The Best RV Routes Through The Smoky Mountains (Must See!)
With around 187,000 acres of land, the Great Smoky Mountains are a major attraction of the USA that thousands of people flock to every year. This large area of land stretches along the Tennessee-North Carolina border.
These mountains are a grandiose part of the Appalachian Mountains, consisting of over 800 square miles. The Smokies are known to release more than the substantial amount of an organic compound called isoprene into the air, which is where the fog and bluish hue of the mountains come from; hence, its name.
One of the best ways to experience these mountains is with a recreational vehicle (RV). It is the best way to take in the incredible scenery along the routes. To make the most of your trip, here are some of the most famous and exciting routes you can take to get the best views and breathe in this unique vacation spot.
Smoky Mountain National Park
The Great Smoky Mountains National Park is without a doubt the best way to experience the Smokies. With miles and miles of hiking trails through the hills, it takes visitors on an adventure different than any other they’ve ever experienced. Graceful waterfalls, rushing mountain streams, lofty trees, and abundant wildlife are among the sights to be seen. With all these natural wonders, it’s not surprising that the Smoky Mountains are a popular destination among campers. If you’re looking for a private campground to enjoy the calmness that the mountains bring, Foothills, Riveredge, Pine Mountain, and Smokey Bear parks are some of the best camping parks to check out.
There are numerous options in Tennessee for those on an RV trip. The Smokies even offer a few front country campgrounds to park your vehicle, then go explore the surrounding areas such as Gatlinburg. It is home to just around 4000 people, but has a lot more tourists since it’s visited by about 10 million people each year. This charming mountain town is one of the top most visited locations in the entire USA. From the more thrill seeker tourists to those just wishing to breathe in the scenic viewpoints, the town attracts all types of people. However, Gatlinburg exploration doesn’t end on the RV trip alone. Many other things to do in Gatlinburg would make your trip worthwhile and delightful.
Newfound Gap Road
The Appalachian Trail crosses over Newfound Gap Road and overlaps the state line between North Carolina and Tennessee for most of its length through the park. You can enjoy a short stroll or a day or more of backpacking and hiking on the trail as it runs through the park. The 31-mile stretch of mountain road happens to be the only fully paved road in the park and the only one that journeys through the park’s center. Begin a driving tour of Newfound Gap from Gatlinburg and you’ll ascend about 3,000 feet into the mountainous landscape, traveling through aromatic woodlands of pine, oak, and more.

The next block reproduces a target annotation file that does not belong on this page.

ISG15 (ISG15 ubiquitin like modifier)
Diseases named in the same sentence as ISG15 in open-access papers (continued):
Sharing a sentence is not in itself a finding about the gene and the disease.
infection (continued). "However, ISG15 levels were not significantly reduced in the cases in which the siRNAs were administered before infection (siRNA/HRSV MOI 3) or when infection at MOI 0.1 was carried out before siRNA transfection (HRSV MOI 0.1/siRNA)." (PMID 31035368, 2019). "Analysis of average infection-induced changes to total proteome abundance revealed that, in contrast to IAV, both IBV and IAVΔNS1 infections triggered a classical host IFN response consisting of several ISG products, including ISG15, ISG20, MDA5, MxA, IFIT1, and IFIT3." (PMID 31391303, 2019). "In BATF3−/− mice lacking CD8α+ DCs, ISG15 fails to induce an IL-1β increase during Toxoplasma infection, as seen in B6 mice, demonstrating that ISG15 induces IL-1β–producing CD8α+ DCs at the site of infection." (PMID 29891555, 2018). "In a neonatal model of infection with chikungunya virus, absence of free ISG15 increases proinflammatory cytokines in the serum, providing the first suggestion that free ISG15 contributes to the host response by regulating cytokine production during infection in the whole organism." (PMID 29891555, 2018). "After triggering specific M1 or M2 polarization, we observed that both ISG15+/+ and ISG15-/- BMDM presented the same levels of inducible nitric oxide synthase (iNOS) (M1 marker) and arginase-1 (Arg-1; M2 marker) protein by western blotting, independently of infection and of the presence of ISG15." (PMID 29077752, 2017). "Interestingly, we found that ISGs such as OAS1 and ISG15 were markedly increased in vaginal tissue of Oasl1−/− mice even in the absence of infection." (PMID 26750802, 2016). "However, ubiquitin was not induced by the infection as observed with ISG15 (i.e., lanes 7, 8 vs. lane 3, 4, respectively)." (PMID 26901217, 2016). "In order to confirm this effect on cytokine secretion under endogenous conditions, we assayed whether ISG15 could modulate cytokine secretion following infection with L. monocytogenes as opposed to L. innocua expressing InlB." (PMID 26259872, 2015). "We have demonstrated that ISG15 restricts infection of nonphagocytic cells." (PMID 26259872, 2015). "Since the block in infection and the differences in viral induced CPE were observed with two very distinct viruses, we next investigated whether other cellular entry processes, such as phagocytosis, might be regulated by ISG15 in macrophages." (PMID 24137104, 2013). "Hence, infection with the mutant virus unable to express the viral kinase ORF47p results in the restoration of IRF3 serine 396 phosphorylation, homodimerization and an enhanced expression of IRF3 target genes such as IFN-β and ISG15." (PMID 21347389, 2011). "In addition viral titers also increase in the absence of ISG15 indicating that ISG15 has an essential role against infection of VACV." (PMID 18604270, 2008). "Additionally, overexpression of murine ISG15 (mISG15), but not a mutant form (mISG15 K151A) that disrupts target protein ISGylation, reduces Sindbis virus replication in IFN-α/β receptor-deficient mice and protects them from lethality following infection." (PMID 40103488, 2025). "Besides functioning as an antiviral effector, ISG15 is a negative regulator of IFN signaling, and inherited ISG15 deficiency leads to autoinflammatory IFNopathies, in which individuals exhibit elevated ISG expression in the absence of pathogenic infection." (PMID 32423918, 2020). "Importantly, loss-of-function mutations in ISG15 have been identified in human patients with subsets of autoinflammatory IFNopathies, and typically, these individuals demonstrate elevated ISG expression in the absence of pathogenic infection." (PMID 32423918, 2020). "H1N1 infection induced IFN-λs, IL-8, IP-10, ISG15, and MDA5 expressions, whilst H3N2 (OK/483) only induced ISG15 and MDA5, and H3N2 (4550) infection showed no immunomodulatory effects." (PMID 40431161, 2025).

Blue Ridge Parkway
No matter how many times you’ve ever traveled through it, Blue Ridge Parkway will never cease to amaze you. The beauty of the area is awe inspiring, and it’s recommended that you take it slow and enjoy the surrounding scenery. It’s an easy drive and before you know it, you’ll find that you're 6,000 feet above sea level. This is one of the top scenic routes of the whole USA. Because of its exceptional feat of engineering, the route allows you a view of the mountains from your RV. It’s a 469 mile stretch of splendid scenery of wildlife and forests. Its lowest point is 600 feet and magnificently rises to 6,053 feet at Richland Balsam Mountain in the Pisgah National Forest.
Being only 36 miles long, the Cherohala Skyway goes through North Carolina and Tennessee and rises to almost 6,000 feet. This is the best route of the Blue Ridge Mountains, where you’ll get views of the Unaka and the Smoky Mountains, not to mention the Tennessee River Valley. When you pass through the Tellico River Gorge, you can enjoy the rich wildflower and wildlife along the river and drive along steep granite walls.
Clingmans Dome is situated 6,643 feet above sea level, and the third tallest mountain east of the Mississippi River. Visitors can travel along the seven-mile stretch of Clingmans Dome Road to the Visitors Center and a parking area where you can station your RV. From this parking area, follow the half-mile trail to the Clingmans Dome summit and its observation tower for one of the best views in the park. Along Clingmans Dome Road are several scenic areas with exit stops that allow for photos of the Smoky Mountain range. The seven miles of winding road give views of nature, ranging from mountain valleys to carved-like ridges and an array of woodland. The road closes from December through March and during severe weather; although Clingmans Dome and the observation tower are open all year.
For history buffs, they can enjoy the largest variety of historic buildings, including churches, log homes, and a functioning mill in Cades Cove, which is a broad valley surrounded by mountains and offers some of the best opportunities for wildlife viewing. It is an 11-mile, one-way loop road that circles the cove, offering motorists the opportunity to sightsee at a relaxing pace. While driving, keep your eyes open for white deer, coyote, elk, fox and black bears. Visitors often spot black bears in the late afternoon or early evening hours. Black bears typically can be seen along the Loop during late summer and fall.
Besides all the must-see areas of the Great Smoky Mountains, there are lots of must-do things. Any outdoor activity you like or want to try, you’ll find it available, from bungee jumping to fishing. Family fun is a top priority at different areas, such as visiting Dollywood, the 150 acre theme park named after the famous, country superstar co-owner, Dolly Parton. For the all-American experience, RV trip through the Great Smoky Mountains certainly needs to be on the top of your list of vacation spots.